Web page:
Type-in Tuesday.If you have guests in town this week and want to give them a taste of the Old Pueblo's quirky culture, this event is certainly a good fit. Head over to a Public Brewhouse, a brewery off of Fourth Avenue with exposed brick walls and plenty of board games, and spend the evening typing on an old school typewriter. Friends of the brewery are bringing them in by the dozen, so you can get your creative juices flowing, analog-style. Write a poem, write a short story, write a love letter, write your shopping list! It's all going to be way more fun at this event. 6:30 p.m. Tuesday, March 3. Public Brewhouse, 209 N. Hoff Ave. Free.
Learn Something New
Southern Arizona Transportation Museum Lecture Series. Time to learn more about trains! This week, Richard Dick is talking about Clifton/Morenci and the Copper Mines and Railroads. Freeport McMoRan is the biggest employer of Morenci and Clifton to this day, and the Morenci Mine is one of the largest copper mines in the world. So it goes without saying that mining plays a big role in the history of these places. And hey, where there's copper, there's gotta be a way to transport the copper, right? Come on down to this lecture to hear more of the specifics from Dick. 3 p.m. Sunday, March 1. Southern Arizona Transportation Museum, 414 N. Toole Ave. Free.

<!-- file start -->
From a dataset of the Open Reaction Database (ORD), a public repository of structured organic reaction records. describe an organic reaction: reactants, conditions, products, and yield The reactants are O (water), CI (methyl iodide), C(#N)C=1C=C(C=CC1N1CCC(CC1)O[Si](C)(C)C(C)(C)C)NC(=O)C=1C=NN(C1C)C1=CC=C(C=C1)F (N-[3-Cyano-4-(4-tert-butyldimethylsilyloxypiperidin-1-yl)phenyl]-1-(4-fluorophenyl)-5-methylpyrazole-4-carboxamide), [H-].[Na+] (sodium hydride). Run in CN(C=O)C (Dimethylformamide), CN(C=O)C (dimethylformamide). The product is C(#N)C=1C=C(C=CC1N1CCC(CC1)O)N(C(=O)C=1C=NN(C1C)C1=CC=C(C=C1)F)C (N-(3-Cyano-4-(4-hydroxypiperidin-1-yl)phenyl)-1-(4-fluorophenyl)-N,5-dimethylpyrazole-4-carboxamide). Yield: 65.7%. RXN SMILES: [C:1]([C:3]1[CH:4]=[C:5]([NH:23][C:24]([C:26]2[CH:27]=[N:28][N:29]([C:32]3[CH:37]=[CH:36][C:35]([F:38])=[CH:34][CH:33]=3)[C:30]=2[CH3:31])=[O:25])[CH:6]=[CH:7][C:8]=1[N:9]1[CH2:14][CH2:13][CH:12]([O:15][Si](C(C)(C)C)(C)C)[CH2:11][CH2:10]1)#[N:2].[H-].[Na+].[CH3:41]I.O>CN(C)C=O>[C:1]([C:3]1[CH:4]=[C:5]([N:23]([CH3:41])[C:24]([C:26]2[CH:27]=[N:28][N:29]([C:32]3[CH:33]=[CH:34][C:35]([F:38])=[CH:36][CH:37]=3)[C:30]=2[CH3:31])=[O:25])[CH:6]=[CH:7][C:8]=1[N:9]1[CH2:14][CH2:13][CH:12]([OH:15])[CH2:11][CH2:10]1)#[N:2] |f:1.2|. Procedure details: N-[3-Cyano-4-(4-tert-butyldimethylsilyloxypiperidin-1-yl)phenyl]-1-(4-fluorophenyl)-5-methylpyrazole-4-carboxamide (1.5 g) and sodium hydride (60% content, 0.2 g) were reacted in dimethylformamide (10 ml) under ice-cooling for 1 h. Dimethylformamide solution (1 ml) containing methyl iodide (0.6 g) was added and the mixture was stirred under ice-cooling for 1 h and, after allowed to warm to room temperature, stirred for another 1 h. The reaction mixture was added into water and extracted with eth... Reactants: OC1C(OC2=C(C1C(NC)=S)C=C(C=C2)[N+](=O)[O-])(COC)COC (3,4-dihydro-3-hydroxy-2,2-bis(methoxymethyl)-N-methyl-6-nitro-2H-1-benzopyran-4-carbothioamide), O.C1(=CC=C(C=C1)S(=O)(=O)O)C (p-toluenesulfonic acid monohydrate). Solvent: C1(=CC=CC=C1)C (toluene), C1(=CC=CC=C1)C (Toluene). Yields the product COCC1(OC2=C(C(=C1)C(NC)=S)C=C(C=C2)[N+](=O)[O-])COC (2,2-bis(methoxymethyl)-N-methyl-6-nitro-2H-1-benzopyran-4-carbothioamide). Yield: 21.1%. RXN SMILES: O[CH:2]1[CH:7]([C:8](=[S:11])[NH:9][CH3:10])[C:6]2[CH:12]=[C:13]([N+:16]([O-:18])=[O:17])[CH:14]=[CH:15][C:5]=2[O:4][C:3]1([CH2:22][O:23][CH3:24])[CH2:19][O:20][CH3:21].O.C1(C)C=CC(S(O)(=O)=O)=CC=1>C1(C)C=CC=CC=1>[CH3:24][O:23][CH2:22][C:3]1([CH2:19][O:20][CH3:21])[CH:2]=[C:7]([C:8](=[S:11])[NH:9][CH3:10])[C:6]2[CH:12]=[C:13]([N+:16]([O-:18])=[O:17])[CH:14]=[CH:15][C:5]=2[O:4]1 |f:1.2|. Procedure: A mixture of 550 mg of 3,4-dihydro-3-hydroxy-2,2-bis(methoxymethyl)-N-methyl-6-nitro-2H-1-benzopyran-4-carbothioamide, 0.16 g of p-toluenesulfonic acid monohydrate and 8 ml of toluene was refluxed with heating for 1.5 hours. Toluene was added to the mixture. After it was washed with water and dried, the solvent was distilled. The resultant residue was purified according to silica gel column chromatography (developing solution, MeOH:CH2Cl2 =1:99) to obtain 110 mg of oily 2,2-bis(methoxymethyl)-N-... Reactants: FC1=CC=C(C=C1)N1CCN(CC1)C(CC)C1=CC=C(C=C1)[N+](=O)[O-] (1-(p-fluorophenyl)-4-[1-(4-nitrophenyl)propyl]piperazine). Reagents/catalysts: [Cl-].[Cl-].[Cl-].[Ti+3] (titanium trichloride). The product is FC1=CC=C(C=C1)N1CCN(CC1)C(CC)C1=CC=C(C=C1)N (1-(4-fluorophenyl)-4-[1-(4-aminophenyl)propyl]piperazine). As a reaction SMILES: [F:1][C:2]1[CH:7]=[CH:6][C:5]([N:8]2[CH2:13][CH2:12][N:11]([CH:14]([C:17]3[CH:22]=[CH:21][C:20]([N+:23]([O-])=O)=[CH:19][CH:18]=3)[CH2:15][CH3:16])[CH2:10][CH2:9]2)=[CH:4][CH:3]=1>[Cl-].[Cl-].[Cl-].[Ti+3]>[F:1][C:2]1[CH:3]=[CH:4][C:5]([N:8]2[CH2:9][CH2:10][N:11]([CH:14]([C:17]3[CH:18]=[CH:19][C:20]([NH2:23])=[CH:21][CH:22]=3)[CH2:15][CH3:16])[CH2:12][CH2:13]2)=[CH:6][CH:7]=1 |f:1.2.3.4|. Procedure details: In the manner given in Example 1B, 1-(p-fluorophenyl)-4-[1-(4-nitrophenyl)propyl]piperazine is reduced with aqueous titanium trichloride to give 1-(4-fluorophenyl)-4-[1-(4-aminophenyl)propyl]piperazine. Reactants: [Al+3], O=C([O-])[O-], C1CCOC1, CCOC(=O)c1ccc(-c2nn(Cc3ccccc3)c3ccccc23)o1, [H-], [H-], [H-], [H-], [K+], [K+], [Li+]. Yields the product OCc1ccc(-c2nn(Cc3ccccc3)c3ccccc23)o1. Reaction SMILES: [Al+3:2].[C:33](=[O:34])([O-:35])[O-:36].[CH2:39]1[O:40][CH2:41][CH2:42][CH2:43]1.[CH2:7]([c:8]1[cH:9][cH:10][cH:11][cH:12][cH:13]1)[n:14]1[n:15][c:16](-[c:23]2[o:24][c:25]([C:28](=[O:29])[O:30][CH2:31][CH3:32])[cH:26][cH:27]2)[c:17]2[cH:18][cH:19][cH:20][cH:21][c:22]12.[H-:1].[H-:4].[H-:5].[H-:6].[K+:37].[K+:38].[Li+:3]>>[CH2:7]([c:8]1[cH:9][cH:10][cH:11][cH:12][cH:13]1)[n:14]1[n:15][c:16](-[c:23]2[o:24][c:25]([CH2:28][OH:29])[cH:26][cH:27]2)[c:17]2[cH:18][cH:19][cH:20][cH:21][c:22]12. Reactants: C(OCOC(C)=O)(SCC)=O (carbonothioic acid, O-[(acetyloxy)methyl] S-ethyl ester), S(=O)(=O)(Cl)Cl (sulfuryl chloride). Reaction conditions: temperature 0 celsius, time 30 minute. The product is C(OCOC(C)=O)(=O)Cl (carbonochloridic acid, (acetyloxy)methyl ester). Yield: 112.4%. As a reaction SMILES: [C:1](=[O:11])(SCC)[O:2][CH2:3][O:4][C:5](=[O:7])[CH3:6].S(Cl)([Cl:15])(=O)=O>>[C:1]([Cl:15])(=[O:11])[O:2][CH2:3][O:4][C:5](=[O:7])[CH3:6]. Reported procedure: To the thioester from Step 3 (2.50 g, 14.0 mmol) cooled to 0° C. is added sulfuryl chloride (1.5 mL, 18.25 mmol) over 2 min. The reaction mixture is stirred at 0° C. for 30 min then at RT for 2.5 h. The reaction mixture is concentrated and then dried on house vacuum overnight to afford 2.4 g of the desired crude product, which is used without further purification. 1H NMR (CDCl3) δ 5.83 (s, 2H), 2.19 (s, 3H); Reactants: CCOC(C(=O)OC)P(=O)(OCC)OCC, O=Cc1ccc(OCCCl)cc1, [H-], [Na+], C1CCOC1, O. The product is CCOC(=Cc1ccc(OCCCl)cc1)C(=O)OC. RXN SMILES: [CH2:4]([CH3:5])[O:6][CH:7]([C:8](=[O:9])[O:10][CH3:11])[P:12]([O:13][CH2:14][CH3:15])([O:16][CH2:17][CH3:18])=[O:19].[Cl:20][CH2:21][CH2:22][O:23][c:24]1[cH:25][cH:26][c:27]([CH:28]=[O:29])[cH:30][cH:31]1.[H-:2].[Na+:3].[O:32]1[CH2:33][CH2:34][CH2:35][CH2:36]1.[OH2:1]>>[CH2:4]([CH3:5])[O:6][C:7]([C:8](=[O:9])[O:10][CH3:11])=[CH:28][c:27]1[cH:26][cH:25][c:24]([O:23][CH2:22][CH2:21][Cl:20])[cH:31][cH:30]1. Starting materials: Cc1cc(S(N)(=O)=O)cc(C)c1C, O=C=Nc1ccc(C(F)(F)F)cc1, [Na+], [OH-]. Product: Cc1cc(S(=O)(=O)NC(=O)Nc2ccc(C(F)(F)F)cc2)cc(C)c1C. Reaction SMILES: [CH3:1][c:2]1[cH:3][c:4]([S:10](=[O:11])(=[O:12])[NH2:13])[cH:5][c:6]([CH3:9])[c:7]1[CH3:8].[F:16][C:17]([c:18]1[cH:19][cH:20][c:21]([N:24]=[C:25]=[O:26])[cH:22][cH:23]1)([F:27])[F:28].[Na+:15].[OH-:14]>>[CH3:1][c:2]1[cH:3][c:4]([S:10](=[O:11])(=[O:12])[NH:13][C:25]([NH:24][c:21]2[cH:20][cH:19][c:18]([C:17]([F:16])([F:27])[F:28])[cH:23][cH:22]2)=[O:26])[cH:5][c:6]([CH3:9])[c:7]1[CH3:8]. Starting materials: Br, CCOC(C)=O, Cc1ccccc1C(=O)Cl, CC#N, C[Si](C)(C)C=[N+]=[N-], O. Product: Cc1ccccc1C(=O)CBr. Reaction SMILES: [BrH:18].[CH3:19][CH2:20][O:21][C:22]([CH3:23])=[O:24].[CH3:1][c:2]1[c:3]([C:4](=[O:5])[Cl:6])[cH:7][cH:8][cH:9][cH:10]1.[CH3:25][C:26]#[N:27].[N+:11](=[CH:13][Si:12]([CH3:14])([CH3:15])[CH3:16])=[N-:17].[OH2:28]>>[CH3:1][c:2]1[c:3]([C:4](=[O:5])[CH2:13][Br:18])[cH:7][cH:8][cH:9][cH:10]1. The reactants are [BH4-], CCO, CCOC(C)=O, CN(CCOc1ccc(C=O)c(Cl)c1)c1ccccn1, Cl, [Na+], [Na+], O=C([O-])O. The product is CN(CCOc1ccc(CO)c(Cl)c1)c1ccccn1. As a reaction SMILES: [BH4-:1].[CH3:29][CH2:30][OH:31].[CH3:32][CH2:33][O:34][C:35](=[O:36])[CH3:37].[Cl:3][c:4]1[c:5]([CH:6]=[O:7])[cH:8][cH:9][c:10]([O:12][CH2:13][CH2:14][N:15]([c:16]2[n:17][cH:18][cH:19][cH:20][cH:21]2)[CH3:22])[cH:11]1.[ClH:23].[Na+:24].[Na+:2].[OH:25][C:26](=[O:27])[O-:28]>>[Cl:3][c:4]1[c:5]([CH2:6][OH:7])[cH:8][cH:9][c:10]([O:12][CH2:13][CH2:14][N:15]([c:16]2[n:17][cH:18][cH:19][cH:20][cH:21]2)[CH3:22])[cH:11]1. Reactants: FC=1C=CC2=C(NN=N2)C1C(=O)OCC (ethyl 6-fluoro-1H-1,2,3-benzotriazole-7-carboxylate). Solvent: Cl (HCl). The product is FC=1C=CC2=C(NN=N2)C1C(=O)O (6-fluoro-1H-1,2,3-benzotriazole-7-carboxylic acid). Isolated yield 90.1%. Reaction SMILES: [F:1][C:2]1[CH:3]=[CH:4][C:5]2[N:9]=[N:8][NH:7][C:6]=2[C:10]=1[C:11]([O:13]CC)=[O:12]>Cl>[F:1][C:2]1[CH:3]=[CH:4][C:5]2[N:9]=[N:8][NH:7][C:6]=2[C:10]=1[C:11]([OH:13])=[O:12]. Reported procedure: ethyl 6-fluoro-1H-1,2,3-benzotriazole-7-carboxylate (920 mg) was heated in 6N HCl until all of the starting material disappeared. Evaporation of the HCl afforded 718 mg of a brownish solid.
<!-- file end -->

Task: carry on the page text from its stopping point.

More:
Collage: A Creativity Workshop. There's something about using the creative part of your brain that can just leave you feeling refreshed and renewed. If you don't think of yourself as a creative person, the great thing about collages is that you're using existing material to make something new and beautiful. Artists Saraiya Kanning and Abby Dockter are hosting this workshop for people with all levels of experience to learn about making collages of words, images shapes and textures. All materials, plus a healthy snack, are provided. 9:30 a.m. to 12:30 p.m. Saturday, Feb. 29. Raebird Creations Studio (email email@example.com for location details). Non-refundable $20 deposit required.